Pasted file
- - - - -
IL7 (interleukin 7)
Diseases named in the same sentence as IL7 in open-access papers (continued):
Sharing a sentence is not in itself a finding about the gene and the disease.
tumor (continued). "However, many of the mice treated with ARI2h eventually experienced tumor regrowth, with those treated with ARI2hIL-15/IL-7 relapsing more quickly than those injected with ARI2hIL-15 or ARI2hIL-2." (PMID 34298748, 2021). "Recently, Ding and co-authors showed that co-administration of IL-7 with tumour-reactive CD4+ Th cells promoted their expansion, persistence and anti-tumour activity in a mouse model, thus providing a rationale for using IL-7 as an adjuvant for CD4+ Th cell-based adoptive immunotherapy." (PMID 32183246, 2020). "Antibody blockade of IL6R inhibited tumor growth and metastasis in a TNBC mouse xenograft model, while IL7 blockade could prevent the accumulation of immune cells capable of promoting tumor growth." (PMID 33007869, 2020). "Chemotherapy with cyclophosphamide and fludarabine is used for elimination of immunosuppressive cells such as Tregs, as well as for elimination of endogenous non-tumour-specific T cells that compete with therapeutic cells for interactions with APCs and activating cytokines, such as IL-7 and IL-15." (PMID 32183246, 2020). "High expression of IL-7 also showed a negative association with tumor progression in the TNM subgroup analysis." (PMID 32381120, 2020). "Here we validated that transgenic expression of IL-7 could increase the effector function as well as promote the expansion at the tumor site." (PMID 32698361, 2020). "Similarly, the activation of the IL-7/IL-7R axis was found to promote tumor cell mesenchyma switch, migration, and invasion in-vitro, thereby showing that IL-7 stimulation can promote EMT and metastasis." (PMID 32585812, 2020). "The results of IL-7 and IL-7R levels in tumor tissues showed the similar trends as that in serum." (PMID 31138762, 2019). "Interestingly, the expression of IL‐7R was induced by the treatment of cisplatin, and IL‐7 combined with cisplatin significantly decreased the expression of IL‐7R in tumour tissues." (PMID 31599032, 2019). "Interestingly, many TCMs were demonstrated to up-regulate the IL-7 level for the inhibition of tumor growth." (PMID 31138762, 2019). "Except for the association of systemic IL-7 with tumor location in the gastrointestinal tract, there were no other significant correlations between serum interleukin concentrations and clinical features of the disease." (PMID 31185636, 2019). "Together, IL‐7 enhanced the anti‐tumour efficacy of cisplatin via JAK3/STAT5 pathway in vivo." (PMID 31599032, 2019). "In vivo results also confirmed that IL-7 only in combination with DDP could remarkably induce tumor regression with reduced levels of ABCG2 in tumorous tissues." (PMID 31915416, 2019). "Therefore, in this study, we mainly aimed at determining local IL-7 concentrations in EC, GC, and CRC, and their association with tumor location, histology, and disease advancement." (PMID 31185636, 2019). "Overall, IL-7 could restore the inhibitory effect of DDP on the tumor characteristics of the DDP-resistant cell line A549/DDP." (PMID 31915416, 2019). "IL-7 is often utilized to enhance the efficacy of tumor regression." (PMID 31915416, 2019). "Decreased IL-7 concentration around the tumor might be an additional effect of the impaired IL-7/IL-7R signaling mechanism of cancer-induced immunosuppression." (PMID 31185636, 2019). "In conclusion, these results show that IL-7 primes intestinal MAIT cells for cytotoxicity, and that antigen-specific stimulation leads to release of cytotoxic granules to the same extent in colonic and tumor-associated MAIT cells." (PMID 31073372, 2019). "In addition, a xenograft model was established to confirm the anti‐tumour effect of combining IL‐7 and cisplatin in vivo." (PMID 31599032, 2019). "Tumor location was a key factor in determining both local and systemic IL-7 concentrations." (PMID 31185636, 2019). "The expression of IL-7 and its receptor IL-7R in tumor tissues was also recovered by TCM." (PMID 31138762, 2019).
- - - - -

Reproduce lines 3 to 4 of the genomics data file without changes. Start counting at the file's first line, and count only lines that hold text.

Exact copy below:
Sharing a sentence is not in itself a finding about the gene and the disease.
tumor (continued). "However, many of the mice treated with ARI2h eventually experienced tumor regrowth, with those treated with ARI2hIL-15/IL-7 relapsing more quickly than those injected with ARI2hIL-15 or ARI2hIL-2." (PMID 34298748, 2021). "Recently, Ding and co-authors showed that co-administration of IL-7 with tumour-reactive CD4+ Th cells promoted their expansion, persistence and anti-tumour activity in a mouse model, thus providing a rationale for using IL-7 as an adjuvant for CD4+ Th cell-based adoptive immunotherapy." (PMID 32183246, 2020). "Antibody blockade of IL6R inhibited tumor growth and metastasis in a TNBC mouse xenograft model, while IL7 blockade could prevent the accumulation of immune cells capable of promoting tumor growth." (PMID 33007869, 2020). "Chemotherapy with cyclophosphamide and fludarabine is used for elimination of immunosuppressive cells such as Tregs, as well as for elimination of endogenous non-tumour-specific T cells that compete with therapeutic cells for interactions with APCs and activating cytokines, such as IL-7 and IL-15." (PMID 32183246, 2020). "High expression of IL-7 also showed a negative association with tumor progression in the TNM subgroup analysis." (PMID 32381120, 2020). "Here we validated that transgenic expression of IL-7 could increase the effector function as well as promote the expansion at the tumor site." (PMID 32698361, 2020). "Similarly, the activation of the IL-7/IL-7R axis was found to promote tumor cell mesenchyma switch, migration, and invasion in-vitro, thereby showing that IL-7 stimulation can promote EMT and metastasis." (PMID 32585812, 2020). "The results of IL-7 and IL-7R levels in tumor tissues showed the similar trends as that in serum." (PMID 31138762, 2019). "Interestingly, the expression of IL‐7R was induced by the treatment of cisplatin, and IL‐7 combined with cisplatin significantly decreased the expression of IL‐7R in tumour tissues." (PMID 31599032, 2019). "Interestingly, many TCMs were demonstrated to up-regulate the IL-7 level for the inhibition of tumor growth." (PMID 31138762, 2019). "Except for the association of systemic IL-7 with tumor location in the gastrointestinal tract, there were no other significant correlations between serum interleukin concentrations and clinical features of the disease." (PMID 31185636, 2019). "Together, IL‐7 enhanced the anti‐tumour efficacy of cisplatin via JAK3/STAT5 pathway in vivo." (PMID 31599032, 2019). "In vivo results also confirmed that IL-7 only in combination with DDP could remarkably induce tumor regression with reduced levels of ABCG2 in tumorous tissues." (PMID 31915416, 2019). "Therefore, in this study, we mainly aimed at determining local IL-7 concentrations in EC, GC, and CRC, and their association with tumor location, histology, and disease advancement." (PMID 31185636, 2019). "Overall, IL-7 could restore the inhibitory effect of DDP on the tumor characteristics of the DDP-resistant cell line A549/DDP." (PMID 31915416, 2019). "IL-7 is often utilized to enhance the efficacy of tumor regression." (PMID 31915416, 2019). "Decreased IL-7 concentration around the tumor might be an additional effect of the impaired IL-7/IL-7R signaling mechanism of cancer-induced immunosuppression." (PMID 31185636, 2019). "In conclusion, these results show that IL-7 primes intestinal MAIT cells for cytotoxicity, and that antigen-specific stimulation leads to release of cytotoxic granules to the same extent in colonic and tumor-associated MAIT cells." (PMID 31073372, 2019). "In addition, a xenograft model was established to confirm the anti‐tumour effect of combining IL‐7 and cisplatin in vivo." (PMID 31599032, 2019). "Tumor location was a key factor in determining both local and systemic IL-7 concentrations." (PMID 31185636, 2019). "The expression of IL-7 and its receptor IL-7R in tumor tissues was also recovered by TCM." (PMID 31138762, 2019).